In 2005 the honoree was Victor Yushchenko, the newly-elected President of the Ukraine and the leader of its so-called Orange Revolution. Yushchenko, as some may recall, was the fellow allegedly poisoned with dioxin whose face was said to be grotesquely swollen and distorted as a result. Later reports described this as fiction. Yushchenko was also accused of being on the take from Boris Berezhovsky, the Russian billionaire and political fixer (his Prime Minister, Yulia Tymoshenko, faced similar charges and is now in jail). What is indisputable is that Yushchenko abruptly dissolved the Ukrainian parliament in violation of the country’s constitution, and that as the Ukrainian Constitutional Court was about to rule on the question, he dismissed three of its members. By the end of his term, 56 percent of the country favored his impeachment. Having been elected with 52 percent of the popular vote, he received 5.45 percent in seeking a second term.

In fairness, Gorbachev would probably have done worse. When he contemplated a run for the Russian presidency in the 1990s, he polled at 1 percent.

The NCC’s winners in 2006 were George H. W. Bush and Bill Clinton, the ex-presidential Odd Couple. Bush’s credits included tearing up Panama in a dandy little war to rid it of a former CIA client turned liability, Manuel Noriega, and a war against another such client, Saddam Hussein. Both adventures were declared by executive fiat, the latter with a fig-leaf of Congressional “authorization,” thus inaugurating the post-Vietnam era of presidential wars. Clinton extended it by his unilateral air war to “free” Kosovo from Serbia, resulting in a NATO-sponsored statelet whose president has been accused of trafficking in human body parts.

Bono stepped up in 2007, Mikhail Gorbachev in 2008 and Steven Spielberg in 2009. Last year’s recipient was former British Prime Minister Tony Blair, who is currently under investigation for his role in dragging Britain into the Iraq War under false pretenses—a charge that, courtesy of his successor, George W. Bush has thus far evaded.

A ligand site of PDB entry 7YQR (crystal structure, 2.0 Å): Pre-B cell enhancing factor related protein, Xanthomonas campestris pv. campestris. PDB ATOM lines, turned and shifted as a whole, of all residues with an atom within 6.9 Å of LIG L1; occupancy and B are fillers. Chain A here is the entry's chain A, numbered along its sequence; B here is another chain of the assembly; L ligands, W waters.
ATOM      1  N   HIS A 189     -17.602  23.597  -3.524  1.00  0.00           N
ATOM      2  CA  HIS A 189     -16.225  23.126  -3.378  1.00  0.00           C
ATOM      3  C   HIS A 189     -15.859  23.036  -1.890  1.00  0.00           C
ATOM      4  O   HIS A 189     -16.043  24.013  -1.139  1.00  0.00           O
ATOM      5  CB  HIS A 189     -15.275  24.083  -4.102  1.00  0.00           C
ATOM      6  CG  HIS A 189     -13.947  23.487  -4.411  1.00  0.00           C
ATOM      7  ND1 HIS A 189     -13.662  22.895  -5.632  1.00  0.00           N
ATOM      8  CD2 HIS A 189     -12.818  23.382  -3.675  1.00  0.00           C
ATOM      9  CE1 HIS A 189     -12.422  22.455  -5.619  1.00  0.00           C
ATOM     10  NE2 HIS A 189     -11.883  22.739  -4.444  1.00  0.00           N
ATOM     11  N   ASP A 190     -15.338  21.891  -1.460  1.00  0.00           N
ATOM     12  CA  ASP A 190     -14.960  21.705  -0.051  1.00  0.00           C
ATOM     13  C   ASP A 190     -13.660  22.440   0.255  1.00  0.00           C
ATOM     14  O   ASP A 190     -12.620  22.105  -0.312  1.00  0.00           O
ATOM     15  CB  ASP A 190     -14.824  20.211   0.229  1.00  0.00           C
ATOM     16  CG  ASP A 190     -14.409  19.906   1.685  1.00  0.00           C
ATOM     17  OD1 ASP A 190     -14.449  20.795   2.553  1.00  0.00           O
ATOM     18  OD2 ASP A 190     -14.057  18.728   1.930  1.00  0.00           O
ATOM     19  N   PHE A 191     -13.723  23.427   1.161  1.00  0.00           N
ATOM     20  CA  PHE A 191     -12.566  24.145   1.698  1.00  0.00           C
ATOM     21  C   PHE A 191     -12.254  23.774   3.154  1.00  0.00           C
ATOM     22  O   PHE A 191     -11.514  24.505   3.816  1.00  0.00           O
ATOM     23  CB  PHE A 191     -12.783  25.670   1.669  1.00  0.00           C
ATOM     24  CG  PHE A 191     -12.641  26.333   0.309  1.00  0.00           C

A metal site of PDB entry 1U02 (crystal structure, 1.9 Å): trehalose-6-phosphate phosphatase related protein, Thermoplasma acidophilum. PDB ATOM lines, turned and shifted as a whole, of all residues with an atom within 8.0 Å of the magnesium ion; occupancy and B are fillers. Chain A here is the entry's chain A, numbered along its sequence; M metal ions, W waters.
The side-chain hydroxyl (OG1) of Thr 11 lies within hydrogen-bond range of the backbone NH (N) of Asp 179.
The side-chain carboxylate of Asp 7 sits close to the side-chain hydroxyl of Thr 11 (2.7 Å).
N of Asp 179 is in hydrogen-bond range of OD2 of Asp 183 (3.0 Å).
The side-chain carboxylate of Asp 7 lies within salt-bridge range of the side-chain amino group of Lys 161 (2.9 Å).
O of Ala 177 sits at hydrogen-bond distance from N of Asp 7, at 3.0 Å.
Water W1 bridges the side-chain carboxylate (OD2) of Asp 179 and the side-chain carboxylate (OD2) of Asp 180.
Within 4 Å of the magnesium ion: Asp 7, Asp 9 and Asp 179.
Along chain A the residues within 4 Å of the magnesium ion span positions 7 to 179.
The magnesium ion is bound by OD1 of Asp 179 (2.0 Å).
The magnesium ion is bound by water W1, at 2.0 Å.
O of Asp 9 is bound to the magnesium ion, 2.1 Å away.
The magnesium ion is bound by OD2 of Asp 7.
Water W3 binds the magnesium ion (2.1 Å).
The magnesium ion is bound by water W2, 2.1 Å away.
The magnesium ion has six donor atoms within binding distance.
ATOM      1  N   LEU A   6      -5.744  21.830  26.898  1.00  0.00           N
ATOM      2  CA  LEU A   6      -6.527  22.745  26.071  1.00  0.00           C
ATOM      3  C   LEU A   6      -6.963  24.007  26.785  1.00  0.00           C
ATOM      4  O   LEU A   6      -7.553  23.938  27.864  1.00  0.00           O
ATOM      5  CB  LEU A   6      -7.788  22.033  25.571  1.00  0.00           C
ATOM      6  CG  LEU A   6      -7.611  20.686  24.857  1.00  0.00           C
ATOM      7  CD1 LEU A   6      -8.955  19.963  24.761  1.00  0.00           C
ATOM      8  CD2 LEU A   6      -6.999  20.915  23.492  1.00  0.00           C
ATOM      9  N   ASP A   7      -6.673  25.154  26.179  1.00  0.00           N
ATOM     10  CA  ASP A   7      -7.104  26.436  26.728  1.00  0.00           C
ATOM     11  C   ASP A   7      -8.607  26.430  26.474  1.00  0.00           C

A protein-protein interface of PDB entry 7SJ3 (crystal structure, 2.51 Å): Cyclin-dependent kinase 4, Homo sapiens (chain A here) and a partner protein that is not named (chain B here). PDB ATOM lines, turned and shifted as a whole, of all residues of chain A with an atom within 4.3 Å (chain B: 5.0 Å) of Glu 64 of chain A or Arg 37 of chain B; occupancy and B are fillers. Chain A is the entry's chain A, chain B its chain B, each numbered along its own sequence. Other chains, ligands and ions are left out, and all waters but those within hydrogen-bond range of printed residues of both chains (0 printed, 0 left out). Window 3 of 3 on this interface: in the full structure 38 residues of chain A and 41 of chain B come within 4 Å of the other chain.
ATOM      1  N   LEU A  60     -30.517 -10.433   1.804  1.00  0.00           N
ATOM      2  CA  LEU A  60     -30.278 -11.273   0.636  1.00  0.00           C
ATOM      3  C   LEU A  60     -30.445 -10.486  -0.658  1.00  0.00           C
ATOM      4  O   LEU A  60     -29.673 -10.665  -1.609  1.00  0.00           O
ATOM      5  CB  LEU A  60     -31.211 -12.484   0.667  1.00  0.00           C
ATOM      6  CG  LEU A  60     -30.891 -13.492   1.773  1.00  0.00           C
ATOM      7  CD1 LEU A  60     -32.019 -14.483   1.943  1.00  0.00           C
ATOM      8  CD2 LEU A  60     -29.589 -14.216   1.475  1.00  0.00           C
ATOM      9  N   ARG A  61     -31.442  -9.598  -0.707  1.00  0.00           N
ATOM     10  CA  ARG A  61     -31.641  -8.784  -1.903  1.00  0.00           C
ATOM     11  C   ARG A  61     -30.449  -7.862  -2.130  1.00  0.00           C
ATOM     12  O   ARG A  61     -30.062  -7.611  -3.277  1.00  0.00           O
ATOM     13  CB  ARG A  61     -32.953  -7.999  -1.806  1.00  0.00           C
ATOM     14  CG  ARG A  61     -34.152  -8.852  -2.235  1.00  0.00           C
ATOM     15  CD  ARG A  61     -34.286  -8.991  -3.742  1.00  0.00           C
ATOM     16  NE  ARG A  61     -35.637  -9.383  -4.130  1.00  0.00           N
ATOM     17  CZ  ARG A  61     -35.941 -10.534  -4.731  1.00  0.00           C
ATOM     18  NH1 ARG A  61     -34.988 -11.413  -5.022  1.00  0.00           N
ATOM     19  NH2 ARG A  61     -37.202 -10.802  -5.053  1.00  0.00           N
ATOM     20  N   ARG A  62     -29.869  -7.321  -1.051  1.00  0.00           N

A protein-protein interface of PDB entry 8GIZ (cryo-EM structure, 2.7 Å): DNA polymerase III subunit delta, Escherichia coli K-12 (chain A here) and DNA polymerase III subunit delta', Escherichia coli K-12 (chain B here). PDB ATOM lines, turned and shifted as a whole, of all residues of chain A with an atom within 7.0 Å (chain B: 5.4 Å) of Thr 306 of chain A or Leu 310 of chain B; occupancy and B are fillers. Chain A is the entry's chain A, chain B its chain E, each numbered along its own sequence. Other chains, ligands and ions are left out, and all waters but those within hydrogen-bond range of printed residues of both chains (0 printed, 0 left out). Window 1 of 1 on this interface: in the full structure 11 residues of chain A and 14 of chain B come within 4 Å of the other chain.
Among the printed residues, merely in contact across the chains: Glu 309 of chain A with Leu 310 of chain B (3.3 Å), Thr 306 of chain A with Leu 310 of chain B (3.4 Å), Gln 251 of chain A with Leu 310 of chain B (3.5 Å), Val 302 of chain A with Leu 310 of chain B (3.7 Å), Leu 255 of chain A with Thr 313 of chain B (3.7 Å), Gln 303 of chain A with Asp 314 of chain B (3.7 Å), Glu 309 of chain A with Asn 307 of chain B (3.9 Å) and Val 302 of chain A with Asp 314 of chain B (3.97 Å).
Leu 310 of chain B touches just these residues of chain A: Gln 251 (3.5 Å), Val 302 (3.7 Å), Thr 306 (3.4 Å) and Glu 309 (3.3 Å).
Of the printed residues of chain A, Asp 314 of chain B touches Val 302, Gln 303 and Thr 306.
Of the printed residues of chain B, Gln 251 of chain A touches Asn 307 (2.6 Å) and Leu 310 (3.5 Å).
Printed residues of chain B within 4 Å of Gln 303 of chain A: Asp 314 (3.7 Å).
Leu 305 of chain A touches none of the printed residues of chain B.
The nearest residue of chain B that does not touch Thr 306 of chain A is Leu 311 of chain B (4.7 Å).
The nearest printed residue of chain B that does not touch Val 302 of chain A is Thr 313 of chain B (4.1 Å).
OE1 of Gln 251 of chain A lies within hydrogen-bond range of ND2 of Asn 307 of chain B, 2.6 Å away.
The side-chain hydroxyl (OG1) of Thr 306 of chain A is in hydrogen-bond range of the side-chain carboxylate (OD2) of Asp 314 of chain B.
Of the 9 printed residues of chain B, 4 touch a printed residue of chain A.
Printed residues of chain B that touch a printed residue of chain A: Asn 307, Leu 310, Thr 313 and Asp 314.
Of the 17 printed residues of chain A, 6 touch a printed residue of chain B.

Do we see a pattern here? Recipients of the Liberty Medal seem either to be chief executives who have dragged their countries into undeclared wars, or those who’ve served, directly or indirectly, as their handlers, enablers or colonial beneficiaries. The same is certainly true of Robert Gates, the Unseen Hand of the American empire. Gates spent 26 years in the CIA and NSA. In the 1980s, as chief deputy to William Casey, he was heavily implicated in attempts to overthrow the Sandinista government in Nicaragua, the Iran-Contra scandal, and a variety of other capers. His own nomination as CIA Director in 1987 was scotched because of the latter episode. He turned up, though, as a senior advisor in the George H. W. Bush administration, in which capacity he helped facilitate the bloody overthrow of Noriega and the Gulf War against Iraq. Washington memories being conveniently short, he was re-nominated to head the CIA, and this time confirmed. With the elder Bush’s 1992 electoral defeat, he turned to the private sector, but was recalled by Bush Junior as Defense Secretary in 2006 after the dismissal of Donald Rumsfeld, and retained by Barack Obama until this spring. In this post, he was a principal architect of the surge strategy in Iraq and Afghanistan that has served to keep us mired in both wars. On his retirement, Obama awarded him the Presidential Medal of Freedom, and he took up a position as Chancellor of William and Mary College as the successor to—Sandra Day O’Connor.

It’s a small world, at least as the NCC sees it. And it’s mostly composed of ex-generals, ex-presidents, ex-spooks, partisan jurists, and, for good measure, the front man for the world’s largest drug empire. Come to think of it, Thomas Jefferson really wouldn’t fit in with this crowd.

To be fair to Gates, he is a former president of the National Eagle Scout Association, and he did oppose our feckless (and also unconstitutional) invasion of Libya—the good deed that ended his public career, at least for now.

For that, and Kim Delaney, we can all be grateful.

 

Robert Zaller is a professor of history. He can be reached at [email protected]